Of course everybody knows that in Microsoft Windows 8 the applications are now found in the formerly-known-as-Metro screen. 
It’s pretty clear which applications are Windows 8 Apps (former Metro style) and which are non-Windows 8 apps. Only Windows 8 apps will  appear in the taskbar for Windows 8 apps, others appear in the legacy taskbar.


In Microsoft Windows 8 they introduced a reader to make it easier for us to read PDF files. the reader works fine when you have to read one file at the time. for my work I read 10+ files at one time writing a proposal for a customer reading multiple documents to have all information at hand all the time.
So I tried to open some PDF files and please correct me if I do things wrong. I  haven’t read the manual yet.
I couldn’t take a screenshot of the whole screen but I opened a functional design from some customer. Then I tried to open a second document, so I tried to use ALT-TAB to look for both documents. The other document is gone. Is multi-tasking out in 2012??? Did I miss a announcement when on holiday?
Looking at the picture above you can see there is only one PDF file open…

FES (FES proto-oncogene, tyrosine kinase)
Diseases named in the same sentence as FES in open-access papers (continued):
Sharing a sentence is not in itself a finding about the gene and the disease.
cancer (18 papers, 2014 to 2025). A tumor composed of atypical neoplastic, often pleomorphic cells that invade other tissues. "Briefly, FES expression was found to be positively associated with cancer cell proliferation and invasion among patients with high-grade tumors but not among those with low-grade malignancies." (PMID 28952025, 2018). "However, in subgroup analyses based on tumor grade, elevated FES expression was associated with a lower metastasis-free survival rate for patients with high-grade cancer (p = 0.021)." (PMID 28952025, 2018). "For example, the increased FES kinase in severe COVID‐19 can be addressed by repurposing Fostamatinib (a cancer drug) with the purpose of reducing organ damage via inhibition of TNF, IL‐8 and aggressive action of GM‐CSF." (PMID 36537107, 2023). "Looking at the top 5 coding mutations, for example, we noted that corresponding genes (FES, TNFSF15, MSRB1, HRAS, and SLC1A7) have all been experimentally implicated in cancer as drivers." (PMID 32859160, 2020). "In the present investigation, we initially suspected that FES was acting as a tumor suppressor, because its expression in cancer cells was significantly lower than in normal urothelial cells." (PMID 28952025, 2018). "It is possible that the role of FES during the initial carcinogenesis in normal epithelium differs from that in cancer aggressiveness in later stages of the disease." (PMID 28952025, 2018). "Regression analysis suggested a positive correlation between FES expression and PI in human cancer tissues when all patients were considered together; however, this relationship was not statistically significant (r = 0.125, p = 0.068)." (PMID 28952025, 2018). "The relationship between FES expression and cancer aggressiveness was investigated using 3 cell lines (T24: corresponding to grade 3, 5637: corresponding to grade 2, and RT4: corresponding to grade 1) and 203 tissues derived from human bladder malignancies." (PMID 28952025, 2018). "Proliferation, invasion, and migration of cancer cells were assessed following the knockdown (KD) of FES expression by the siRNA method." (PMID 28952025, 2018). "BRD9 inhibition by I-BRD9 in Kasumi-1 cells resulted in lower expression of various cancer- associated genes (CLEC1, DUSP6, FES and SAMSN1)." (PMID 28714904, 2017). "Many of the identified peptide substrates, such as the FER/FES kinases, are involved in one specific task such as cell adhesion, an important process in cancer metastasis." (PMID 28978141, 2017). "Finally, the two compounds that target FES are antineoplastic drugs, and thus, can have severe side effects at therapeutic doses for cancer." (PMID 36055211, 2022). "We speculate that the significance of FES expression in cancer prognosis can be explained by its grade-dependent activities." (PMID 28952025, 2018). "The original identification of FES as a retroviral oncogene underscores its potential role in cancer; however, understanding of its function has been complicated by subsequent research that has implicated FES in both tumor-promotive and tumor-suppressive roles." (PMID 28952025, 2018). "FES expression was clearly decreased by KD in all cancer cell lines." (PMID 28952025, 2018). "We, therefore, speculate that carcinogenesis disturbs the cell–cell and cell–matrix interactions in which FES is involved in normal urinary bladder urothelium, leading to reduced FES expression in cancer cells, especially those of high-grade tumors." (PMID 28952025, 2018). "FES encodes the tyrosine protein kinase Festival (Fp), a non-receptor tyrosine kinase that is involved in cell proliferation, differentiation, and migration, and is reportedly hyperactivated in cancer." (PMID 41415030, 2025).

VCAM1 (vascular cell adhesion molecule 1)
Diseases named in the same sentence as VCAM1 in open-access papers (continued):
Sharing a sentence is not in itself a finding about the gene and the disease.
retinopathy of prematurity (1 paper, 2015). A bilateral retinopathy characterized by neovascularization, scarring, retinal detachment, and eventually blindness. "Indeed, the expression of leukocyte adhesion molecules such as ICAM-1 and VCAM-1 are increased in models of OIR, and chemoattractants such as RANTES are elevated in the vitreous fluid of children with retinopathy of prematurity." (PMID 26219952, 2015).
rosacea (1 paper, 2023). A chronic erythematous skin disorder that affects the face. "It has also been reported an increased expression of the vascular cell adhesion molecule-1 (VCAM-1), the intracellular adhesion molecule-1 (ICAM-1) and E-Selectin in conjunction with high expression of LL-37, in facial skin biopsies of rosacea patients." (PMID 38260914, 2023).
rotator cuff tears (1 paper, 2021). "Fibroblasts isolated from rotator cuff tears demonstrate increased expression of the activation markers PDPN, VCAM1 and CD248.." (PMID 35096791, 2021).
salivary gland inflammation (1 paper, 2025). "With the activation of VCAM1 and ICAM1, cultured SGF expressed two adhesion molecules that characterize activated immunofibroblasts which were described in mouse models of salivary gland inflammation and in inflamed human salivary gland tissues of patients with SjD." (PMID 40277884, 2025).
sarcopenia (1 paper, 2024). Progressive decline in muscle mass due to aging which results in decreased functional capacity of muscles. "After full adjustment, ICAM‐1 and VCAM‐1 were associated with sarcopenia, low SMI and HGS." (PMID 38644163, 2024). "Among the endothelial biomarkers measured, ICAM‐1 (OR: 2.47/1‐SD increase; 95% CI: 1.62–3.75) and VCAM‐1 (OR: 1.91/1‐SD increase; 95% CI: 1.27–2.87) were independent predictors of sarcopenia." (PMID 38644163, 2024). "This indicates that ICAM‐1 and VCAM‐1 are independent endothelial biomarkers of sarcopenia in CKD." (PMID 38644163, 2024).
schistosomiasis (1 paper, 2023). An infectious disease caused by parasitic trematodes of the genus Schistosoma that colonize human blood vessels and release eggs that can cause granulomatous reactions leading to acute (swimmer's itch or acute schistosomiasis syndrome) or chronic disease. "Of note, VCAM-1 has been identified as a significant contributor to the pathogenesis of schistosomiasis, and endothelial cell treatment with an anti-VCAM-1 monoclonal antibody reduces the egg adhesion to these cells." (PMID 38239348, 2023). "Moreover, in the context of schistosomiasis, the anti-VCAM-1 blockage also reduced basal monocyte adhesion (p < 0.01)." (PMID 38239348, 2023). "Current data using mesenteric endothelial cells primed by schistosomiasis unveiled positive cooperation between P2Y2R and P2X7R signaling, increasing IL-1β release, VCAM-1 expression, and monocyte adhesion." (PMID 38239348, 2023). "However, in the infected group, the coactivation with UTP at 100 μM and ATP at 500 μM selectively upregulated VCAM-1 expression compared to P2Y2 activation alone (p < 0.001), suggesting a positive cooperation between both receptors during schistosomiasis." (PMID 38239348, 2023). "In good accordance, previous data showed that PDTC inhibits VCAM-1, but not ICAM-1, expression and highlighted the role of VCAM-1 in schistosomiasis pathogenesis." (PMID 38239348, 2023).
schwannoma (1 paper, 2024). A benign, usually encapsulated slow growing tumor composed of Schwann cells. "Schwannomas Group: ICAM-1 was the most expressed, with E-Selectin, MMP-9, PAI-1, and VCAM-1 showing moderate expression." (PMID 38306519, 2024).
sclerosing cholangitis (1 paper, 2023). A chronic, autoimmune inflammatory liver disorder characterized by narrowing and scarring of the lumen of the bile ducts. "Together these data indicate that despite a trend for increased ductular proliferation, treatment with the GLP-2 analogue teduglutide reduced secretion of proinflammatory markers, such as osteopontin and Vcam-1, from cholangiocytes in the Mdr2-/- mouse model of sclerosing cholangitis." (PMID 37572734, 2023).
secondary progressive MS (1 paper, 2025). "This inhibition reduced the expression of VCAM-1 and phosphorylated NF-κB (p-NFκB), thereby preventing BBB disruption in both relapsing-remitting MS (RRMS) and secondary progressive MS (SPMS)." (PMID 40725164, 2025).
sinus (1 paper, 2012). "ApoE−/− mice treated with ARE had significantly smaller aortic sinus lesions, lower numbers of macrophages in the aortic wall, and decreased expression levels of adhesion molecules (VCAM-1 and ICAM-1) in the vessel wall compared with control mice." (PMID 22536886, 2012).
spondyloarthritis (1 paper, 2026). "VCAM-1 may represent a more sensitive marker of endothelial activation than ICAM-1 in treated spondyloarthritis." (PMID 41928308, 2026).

So this means I have to install Adobe Acrobat next to Reader to be able to open more than one file at once? This must be an error that will be corrected soon.
To close a document, the only one you have open, you have to options. one option is using the hand and drag the application down so that it closes. The other option is to right click, choose more and select “Close file”
I hoped to find a “Window” option to see the option to fast open the other documents Reader closed without noticing me, but nothing is there… it’s a single task application.

Opening applications

Applications can be opened by just typing the name of the application. So if you type “Word”, you will see Microsoft Word in the Windows 8 apps screen.